Floyd Cardoz, the pioneering Mumbai-born chef behind critically-acclaimed NYC restaurants Tabla and Bombay Bread Bar, has died from complications related to COVID-19, according to Indian publication Scroll.in. He was 59 at the time of his death.
Cardoz admitted himself to a hospital in New York shortly after his return from India on March 8, according to his Instagram account. He wrote in the post that he was feeling feverish and had admitted himself into a hospital in the city as a precautionary measure. The Hunger Inc., the hospitality company that he founded, put out a statement on March 17, confirming the news of his hospitalization.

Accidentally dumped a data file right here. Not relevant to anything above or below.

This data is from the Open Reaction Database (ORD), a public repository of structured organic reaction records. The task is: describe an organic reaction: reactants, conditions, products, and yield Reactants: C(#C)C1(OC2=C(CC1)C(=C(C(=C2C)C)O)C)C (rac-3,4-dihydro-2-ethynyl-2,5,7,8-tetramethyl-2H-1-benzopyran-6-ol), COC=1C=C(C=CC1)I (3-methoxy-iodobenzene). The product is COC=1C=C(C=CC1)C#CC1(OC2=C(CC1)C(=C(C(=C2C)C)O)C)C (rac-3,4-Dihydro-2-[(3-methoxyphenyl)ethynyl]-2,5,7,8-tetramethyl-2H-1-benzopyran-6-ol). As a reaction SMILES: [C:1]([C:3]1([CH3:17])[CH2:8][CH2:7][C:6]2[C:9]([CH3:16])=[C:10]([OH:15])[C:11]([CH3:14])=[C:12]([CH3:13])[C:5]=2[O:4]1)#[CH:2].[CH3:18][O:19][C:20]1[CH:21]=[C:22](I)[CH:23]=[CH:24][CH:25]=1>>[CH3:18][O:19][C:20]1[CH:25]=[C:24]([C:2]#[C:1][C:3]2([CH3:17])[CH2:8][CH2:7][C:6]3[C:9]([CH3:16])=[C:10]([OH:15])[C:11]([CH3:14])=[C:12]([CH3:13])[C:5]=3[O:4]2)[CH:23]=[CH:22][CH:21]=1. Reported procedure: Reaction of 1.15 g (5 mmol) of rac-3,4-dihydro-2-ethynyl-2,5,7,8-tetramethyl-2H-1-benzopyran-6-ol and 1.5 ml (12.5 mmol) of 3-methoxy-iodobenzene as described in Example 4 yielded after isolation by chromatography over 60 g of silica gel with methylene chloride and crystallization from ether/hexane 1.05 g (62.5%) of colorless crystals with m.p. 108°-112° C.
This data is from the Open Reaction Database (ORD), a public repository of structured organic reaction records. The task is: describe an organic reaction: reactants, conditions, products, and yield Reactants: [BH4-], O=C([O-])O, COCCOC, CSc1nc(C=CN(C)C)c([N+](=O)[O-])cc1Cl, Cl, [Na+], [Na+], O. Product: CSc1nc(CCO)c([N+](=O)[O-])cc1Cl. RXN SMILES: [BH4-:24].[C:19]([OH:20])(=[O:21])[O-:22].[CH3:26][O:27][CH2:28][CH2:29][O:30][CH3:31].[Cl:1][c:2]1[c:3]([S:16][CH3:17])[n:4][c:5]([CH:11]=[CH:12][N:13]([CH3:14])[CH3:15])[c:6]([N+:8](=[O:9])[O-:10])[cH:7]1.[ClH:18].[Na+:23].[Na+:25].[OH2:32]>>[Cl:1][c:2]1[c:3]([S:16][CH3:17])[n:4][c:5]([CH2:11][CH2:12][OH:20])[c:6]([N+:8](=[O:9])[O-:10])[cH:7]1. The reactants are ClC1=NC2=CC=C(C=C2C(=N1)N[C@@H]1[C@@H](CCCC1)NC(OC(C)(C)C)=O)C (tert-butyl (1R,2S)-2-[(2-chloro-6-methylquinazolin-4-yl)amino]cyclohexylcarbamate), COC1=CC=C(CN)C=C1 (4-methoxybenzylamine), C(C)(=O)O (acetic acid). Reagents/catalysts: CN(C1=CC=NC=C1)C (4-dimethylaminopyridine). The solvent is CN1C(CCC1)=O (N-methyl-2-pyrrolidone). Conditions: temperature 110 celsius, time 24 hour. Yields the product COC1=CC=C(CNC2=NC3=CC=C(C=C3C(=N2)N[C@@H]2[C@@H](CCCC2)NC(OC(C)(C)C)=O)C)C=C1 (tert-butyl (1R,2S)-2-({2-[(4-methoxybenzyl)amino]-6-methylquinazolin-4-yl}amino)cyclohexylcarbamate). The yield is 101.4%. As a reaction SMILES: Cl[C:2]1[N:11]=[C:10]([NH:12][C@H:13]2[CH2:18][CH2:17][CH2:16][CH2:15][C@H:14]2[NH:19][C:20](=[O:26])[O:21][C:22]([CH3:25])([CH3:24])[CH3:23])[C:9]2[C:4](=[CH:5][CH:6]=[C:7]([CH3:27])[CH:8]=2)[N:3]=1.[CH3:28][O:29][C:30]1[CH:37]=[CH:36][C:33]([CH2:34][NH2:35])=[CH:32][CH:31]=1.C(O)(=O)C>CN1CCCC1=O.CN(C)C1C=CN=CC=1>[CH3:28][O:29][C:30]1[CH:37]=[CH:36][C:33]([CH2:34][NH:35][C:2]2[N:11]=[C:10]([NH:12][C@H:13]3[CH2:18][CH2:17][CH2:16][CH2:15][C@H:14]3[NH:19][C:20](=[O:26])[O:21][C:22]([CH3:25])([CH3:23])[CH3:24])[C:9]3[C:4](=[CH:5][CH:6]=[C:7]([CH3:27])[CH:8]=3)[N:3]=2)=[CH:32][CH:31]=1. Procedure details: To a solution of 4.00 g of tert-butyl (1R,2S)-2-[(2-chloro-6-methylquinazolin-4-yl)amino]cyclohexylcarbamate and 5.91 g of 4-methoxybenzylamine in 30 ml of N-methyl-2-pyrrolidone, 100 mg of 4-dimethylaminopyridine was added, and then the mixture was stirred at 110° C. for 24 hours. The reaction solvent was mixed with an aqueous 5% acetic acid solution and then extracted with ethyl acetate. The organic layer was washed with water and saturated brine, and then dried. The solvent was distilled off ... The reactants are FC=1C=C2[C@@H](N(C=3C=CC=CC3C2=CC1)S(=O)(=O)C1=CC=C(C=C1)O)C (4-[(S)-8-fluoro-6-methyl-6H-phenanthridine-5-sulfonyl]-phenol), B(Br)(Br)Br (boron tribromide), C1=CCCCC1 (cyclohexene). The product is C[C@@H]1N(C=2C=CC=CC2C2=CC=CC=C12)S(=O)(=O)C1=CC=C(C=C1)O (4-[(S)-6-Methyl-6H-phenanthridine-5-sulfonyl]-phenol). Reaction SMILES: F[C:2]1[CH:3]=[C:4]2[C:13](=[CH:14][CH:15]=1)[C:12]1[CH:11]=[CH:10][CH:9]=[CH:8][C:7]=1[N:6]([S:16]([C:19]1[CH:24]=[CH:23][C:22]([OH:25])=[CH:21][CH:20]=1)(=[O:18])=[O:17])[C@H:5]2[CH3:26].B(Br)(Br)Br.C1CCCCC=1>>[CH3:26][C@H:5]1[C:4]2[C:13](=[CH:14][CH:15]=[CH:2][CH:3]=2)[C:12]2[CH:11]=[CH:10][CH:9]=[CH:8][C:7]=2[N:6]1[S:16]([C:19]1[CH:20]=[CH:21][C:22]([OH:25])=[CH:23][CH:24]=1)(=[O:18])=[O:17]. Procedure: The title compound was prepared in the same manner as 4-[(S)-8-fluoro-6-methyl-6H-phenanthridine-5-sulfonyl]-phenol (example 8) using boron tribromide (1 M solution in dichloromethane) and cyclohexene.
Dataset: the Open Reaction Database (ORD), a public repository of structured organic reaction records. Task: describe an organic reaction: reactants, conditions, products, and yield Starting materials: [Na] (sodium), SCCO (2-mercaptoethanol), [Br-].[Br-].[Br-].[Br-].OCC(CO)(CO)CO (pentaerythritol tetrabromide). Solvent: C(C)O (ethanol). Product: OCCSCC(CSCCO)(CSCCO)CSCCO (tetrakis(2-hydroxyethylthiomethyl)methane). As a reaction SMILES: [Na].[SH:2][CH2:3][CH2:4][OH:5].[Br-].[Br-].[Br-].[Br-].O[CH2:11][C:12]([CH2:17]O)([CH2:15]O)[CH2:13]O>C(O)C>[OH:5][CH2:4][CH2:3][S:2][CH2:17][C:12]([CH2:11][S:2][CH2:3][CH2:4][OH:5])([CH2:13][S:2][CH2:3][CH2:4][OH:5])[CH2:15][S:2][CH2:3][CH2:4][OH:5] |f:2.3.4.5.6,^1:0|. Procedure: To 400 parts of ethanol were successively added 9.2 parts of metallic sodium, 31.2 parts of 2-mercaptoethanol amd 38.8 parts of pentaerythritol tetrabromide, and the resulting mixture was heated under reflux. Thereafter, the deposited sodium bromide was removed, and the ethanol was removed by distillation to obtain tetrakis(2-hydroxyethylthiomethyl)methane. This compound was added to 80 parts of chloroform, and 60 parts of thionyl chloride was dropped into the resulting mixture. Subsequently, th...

The chef was a force in New York’s restaurant community — making his mark on the dining scene in 1998 with the groundbreaking Tabla, a fine dining Indian restaurant opened in partnership with Danny Meyer and Union Square Hospitality group. It debuted at a time when the higher end culinary scene had few Indian restaurants and was a critical hit, receiving three stars in the New York Times. A cult favorite, the restaurant closed in 2010 but to this day is remembered as one of New York’s greatest restaurants, particularly known for its bread.
He also opened Meyer’s North End Grill, and then went on to open several of his own restaurants in both India and New York, which were also well-received. In Mumbai, he had the Bombay Canteen and Goan restaurant O Pedro , while in New York, he had Paowalla in Soho, a space that he eventually turned into a lively and colorful restaurant called Bombay Bread Bar. It closed just last year.